Just about this time last year, I was in France. Ahhhhh. One of the most amazing and wonderful things about travel is seeing how other cultures cook and eat. France is one of my favorite places to visit, not only for the way they use whole foods but the value and beauty that seems to appear everywhere! Fruits and veggies that are local and organic are very important to French cuisine.
As a healthy chef and a breast cancer survivor, I am always looking for a new way to use veggies. I’m not a vegetarian, but I look to plant based sources for most of my proteins. France always provides beautiful inspiration for months after I return. I created this recipe after tasting ratatouille pasta in a small restaurant in Provence. They used one of my favorite ways of cooking vegetables in this dish – roasting. If you like the caramelized, concentrated crunch of sweet and savory veggies, this recipe is for you.
There is a variety of familiar and not-as familiar ingredients in this recipe, but all can be found at your local grocery store. For example, have you tried fennel? Its one of my favorite crispy veggies, and I included it in this salad. Fennel is a hardy perennial herb with leafy fronds. It tastes like a cross between celery and cabbage with a slight hint of licorice. For a delicious change, try substituting chopped fennel the next time a recipe calls for celery. You get a little more nutrition and a lot more taste.
Red Onions add color and flavor to any dish. Plus they are a great source of quercetin, a powerful antioxidant. Use them in salads – or in baked or roasted fare like this recipe. Although they lose some of their red color when cooked, they still maintain a sweet mild flavor, and can be substituted for yellow onions in almost any recipe. Capers are another quercetin powerhouse! (Who knew?) If you like pickles or olives, you’ll like capers.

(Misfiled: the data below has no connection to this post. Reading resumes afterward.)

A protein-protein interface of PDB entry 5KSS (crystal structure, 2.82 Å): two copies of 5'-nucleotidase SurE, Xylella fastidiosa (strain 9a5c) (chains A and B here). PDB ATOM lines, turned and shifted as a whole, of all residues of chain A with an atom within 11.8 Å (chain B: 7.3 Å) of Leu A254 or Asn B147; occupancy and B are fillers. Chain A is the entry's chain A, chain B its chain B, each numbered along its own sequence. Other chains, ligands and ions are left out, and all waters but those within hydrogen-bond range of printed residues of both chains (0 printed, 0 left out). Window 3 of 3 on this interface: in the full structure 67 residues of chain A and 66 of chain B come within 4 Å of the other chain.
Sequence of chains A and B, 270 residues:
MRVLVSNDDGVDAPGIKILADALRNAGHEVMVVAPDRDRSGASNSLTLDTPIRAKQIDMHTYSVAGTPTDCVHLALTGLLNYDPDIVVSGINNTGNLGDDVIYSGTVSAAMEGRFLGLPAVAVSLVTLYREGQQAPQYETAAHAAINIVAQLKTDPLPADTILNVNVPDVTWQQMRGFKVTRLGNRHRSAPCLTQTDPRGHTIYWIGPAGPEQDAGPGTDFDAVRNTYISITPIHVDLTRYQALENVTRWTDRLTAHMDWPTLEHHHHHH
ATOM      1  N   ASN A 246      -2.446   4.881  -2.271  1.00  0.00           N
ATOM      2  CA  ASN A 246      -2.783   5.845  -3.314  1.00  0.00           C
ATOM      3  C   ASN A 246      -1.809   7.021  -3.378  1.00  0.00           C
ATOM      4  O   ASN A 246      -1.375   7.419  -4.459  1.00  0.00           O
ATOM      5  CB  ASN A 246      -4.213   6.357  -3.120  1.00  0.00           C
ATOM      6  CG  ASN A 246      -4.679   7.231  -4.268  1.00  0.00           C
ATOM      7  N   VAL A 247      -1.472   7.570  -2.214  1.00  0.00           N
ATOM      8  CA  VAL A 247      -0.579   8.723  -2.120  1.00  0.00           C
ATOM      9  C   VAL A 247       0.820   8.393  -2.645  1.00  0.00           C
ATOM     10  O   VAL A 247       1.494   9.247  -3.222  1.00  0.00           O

Try serving this ratatouille topping grains instead of pasta. Many grains like farro or amaranth have been around for hundreds of years, and are just waiting for you to discover them. All or easy to make, and keep well in the fridge, yielding a super start for salads, soups and wraps during the workweek. I always make a double recipe. It will keep well in your refrigerator for 3 – 4 days.
Whether you are finished with treatment and feel well enough for cooking, or have friends that are asking you, “What sounds good?” Roasted Ratatouille is a great recipe to print and use often. See if you don’t agree!
Flavorful Roasted Ratatouille
1 Zucchini, in 1-inch cubes
1 Yellow Squash, in 1-inch cubes
1 Fennel Bulb, in 1 by 2 inch strips
1 Small Eggplant, Unpeeled, in 1-inch cubes
10 Grape Tomatoes, halved
2 TB Olive Oil
Sea Salt and Black Pepper
1 Cup Minced Red Onions
1 TB Minced Garlic
4 Cups Chopped, Seeded Ripe Roma Tomatoes
1 TB Thyme Leaves
1 TB Balsamic Vinegar
½ Cup Capers (Rinsed and Drained)
½ Cup Chopped Kalamata Olives
2 Roasted Red Peppers, Chopped
4 Cups Cooked Farro, Quinoa or other Grain
Step One Preheat the oven to 425F. In a large bowl; toss the zucchini, squash, fennel, eggplant and cherry tomatoes with 1 TB of the oil, salt and black pepper. Spread on a sheet pan in a single layer and roast for about 30 minutes, until soft and very browned.
Step Two To prepare the tomato sauce, heat the remaining TB of oil in a large nonstick skillet over medium heat. Add the onion, and season with salt and pepper to taste. Cook for about 5 minutes, until the onion is translucent. Add the garlic, chopped tomatoes, and the thyme leaves, stirring to combine. Cook over medium heat for about 20 minutes. Remove from the heat and add the capers and the balsamic vinegar.
Step Three Add the vegetables and peppers to the tomato sauce. Adjust the seasoning as necessary. Top the cooked grains with the sauce.
Healthy Chef Partyologist Nancy Waldeck loves sharing delicious, healthy recipes with other survivors. You can enjoy her weekly e-newsletter by visiting tasteandsavor.com and signing up for the Friday Four.